In my experience not many films manage to reach us without some level of coercion or manipulation, especially where subjects such as the Aids pandemic take centre stage. As we become immune to messages, filmmakers have to resort to more and more extreme tactics to grab our attention.
“Keiskamma – a story of love” is a film made by South African director Miki Redlinghuys in 2007. It artfully manages to avoid the need for spectacle and its interest lies in its close attention to the particularities of an Eastern Cape community. To quote the producers at Plexus Films:
In the tiny Eastern Cape hamlet of Hamburg a fully fledged war is being fought. Grandmothers, the hospice and the good doctor Carol are fighting for hope, human dignity and the will to live. The women’s faithful fight to give to keep their community fit and on ARVs has been manifest in an incredible altarpiece, painstakingly sewn by 130 members.
Redlinghuys and her team have managed to present life as it is and in so doing have allowing us to respond authentically, creating room for real transformation. I loved the respect shown to the viewer – affording space both in the atmosphere created via sublime camerawork, subtle editing and music, and the wholly uncluttered narrative, sympathetic to in the rhythms of the meandering river from which the film gets its name.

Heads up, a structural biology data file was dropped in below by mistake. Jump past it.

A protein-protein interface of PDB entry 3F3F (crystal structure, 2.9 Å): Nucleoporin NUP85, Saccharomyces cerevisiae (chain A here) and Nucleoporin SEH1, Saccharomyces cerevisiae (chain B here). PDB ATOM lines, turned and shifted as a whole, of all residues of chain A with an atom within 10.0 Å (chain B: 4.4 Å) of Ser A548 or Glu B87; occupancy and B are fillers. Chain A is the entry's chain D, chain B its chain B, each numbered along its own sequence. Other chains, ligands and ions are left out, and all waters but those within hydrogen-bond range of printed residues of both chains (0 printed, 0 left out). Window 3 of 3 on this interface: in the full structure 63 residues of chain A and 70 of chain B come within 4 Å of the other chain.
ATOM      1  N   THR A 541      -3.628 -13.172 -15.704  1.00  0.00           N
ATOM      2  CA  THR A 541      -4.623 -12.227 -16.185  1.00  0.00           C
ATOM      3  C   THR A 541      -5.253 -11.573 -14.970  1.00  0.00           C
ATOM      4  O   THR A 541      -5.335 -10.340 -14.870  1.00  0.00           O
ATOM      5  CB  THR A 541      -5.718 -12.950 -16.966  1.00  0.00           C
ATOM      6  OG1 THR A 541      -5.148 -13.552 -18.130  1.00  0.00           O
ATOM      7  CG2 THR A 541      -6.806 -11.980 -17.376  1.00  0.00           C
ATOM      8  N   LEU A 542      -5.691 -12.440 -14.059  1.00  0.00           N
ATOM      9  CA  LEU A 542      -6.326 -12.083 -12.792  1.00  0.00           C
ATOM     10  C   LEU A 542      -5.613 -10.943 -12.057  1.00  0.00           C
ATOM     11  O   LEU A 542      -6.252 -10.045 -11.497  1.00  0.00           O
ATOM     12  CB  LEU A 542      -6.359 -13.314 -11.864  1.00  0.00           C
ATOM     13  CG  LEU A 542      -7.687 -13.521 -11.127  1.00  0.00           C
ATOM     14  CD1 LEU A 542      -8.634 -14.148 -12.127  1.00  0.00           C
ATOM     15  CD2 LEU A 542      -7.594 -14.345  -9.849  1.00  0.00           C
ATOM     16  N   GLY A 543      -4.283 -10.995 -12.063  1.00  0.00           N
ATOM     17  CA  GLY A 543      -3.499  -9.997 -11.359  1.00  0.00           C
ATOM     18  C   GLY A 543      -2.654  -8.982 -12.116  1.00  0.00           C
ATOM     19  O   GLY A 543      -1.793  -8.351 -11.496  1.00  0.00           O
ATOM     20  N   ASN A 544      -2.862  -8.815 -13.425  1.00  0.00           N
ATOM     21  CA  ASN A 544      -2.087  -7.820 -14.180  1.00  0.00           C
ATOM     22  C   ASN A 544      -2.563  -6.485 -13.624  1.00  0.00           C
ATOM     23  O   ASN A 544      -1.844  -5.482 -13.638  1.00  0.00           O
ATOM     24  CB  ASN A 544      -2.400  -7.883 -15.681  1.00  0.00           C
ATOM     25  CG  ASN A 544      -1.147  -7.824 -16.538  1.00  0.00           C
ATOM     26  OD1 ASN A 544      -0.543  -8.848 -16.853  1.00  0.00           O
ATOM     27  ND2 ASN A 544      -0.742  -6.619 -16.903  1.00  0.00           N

We are allowed in, never voyeuristically – to a world of dignity, joy and sadness, a rare grace-embued privilege. “Keiskamma” is an antidote to writer J.M. Coetzee’s bleak vision of the Eastern Cape in “Disgrace”. Dr. Carol Baker, whose work is at the heart of the story, acknowledges this, saying that she
“deliberately chose to take the role of his daughter who chose to stay and accept the sins of the fathers and make a life … accepting all the corruption and crime and anger as part of the long end of apartheid and the dues white south Africans must pay to stay.”
The people of Hamburg really show us how to live; perhaps it is the closeness of death that makes that possible; and Carol is a shining example of one who has “lost her life so that she may find it”. (Interestingly at the time of writing a controversial statement has been issued by a Christian preacher to the effect that “The Church has AIDS”, based on 1 Corinthians 12:26: “When one part of the body is affected the whole body suffers”.)
Films such as Keiskamma make conventional scripting, as well as conventional preaching, even conventional religion itself, almost irrelevant. What matters is compassion, ubuntu, connectedness, generosity, authenticity, wisdom, and as a hymn in the movie stated (something like) “Let me know my place”: humility.
I was left wondering about the men – where were they? The ones which make an appearance were largely eccentrics, cross dressers, lone fishermen, or aloof artists. For sure, many will have become victims of AIDS, but those who remain also seem to display a certain apathy or inability to take up their place. Of course teachers such as Richard Rohr are seeing the crisis in Mens Spirituality and addressing it, for which I am grateful.
Keiskamma is a fabulous achievement in all departments, and one which makes me feel proud to be South African. You can follow the ongoing work of the The Keiskamma Trust online.